Currently I am studying for my exam on Mesopotamian Art. There are a lot of different periods, each of them have significant traits. Just like you would for instance tell a Renaissance and a Baroque painting apart based on differences in subject, style, etc. there are ways of distinguishing between e.g. Old Akkadian dynasty and Neo-Sumerian periods. So I'm immersing myself in architecture, pottery, relief carvings, sculpture,... the works.
Yesterday I was delving deeper into sculpture dating from the Neolithicum to the Ur III period. And guess what? Some statuettes ended up in my dream. They were telling me I kept putting them in the Uruk period, when clearly they were Early Dynastic. So I promised them I'd take another look at them today. When I said I didn't know they were from Tell Asmar because they hadn't told me, they reacted as if they were insulted to no end. "Ignorance is no excuse. You could come see us in the museum."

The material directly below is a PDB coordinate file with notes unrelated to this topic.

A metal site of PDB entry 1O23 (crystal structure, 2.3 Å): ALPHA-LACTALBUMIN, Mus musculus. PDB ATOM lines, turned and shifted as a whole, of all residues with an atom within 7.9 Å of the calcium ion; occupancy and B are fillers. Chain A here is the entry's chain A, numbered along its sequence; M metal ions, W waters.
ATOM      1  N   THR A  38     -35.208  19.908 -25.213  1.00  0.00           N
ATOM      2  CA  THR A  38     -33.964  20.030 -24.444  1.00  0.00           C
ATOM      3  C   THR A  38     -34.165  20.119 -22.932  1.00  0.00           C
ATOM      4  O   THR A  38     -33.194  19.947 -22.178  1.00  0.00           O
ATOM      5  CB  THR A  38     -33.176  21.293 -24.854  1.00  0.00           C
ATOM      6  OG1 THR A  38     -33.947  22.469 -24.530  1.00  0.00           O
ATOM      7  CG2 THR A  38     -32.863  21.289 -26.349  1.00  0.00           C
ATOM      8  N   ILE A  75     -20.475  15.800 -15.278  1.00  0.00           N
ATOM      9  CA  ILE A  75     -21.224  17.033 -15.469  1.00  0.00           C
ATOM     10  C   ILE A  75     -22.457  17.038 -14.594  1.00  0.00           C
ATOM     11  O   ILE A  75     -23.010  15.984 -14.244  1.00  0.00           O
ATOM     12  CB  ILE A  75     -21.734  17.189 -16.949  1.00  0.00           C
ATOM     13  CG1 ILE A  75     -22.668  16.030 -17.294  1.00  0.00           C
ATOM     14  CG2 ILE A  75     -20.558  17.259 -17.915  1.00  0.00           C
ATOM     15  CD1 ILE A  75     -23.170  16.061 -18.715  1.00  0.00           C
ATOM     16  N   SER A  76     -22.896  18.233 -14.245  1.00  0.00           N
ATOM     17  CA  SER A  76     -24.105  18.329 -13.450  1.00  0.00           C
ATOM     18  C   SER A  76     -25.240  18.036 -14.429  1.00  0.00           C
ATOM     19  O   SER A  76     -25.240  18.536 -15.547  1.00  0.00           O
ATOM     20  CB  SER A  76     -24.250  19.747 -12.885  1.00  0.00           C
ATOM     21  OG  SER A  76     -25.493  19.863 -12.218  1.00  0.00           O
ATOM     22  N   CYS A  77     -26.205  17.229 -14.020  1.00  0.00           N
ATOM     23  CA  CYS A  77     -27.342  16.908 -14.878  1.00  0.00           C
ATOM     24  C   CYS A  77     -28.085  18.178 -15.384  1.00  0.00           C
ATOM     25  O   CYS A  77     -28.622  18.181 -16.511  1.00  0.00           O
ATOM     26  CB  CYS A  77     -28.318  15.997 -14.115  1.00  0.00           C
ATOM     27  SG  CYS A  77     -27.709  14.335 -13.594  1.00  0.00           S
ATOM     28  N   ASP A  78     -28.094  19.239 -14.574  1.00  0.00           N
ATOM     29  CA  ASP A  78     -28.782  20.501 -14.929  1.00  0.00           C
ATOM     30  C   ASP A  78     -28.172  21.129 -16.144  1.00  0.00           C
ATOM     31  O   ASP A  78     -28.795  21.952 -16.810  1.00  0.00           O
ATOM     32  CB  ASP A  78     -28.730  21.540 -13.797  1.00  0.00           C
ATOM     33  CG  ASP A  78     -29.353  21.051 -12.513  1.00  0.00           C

How's that for a warning from the past? It was horrible, I didn't sleep a wink. The little figurines scare the hell out of me. What with those big, inlaid eyes. Just staring.
Archaeologists have thought these objects served the purpose of depicting the eternity of the presence of the 'adorant' in the temple with their perpetual prayers for the god. Their gaze fixed on the deity, hands folded across the chest. Men usually are bear-torsoed, with a woolly frock. Woman have a sort of cape, draped across their body but always leaving the right shoulder uncovered (except the early statuette found in the Diyala river from the Uruk period whose upper bodies are left uncovered).
And another thing. What the statuettes clearly didn't know is that they are no longer on display at the museum. It has been almost five years now since it was plundered. I am talking about the Iraq Museum in Bagdad. Over on
I still hope I shall be able to visit the Museum when it is reopened. Let me rephrase that. IF it is reopened. But I cannot say I will have the opportunity in my lifetime as the situation look very bleak right now. I know this does all sound very pessimistic, but it is a tragedy for all humankind to lose its heritage. All I can do now is see the collection online as it once was. The Oriental Institute in Chicago has an extensive database on the
And what on earth has happened to the Bagdad Museum Project? Where is John Simmons and the alleged
Anyway, I did keep my promise to the statuettes, where ever they may be. I hope I sleep better tonight.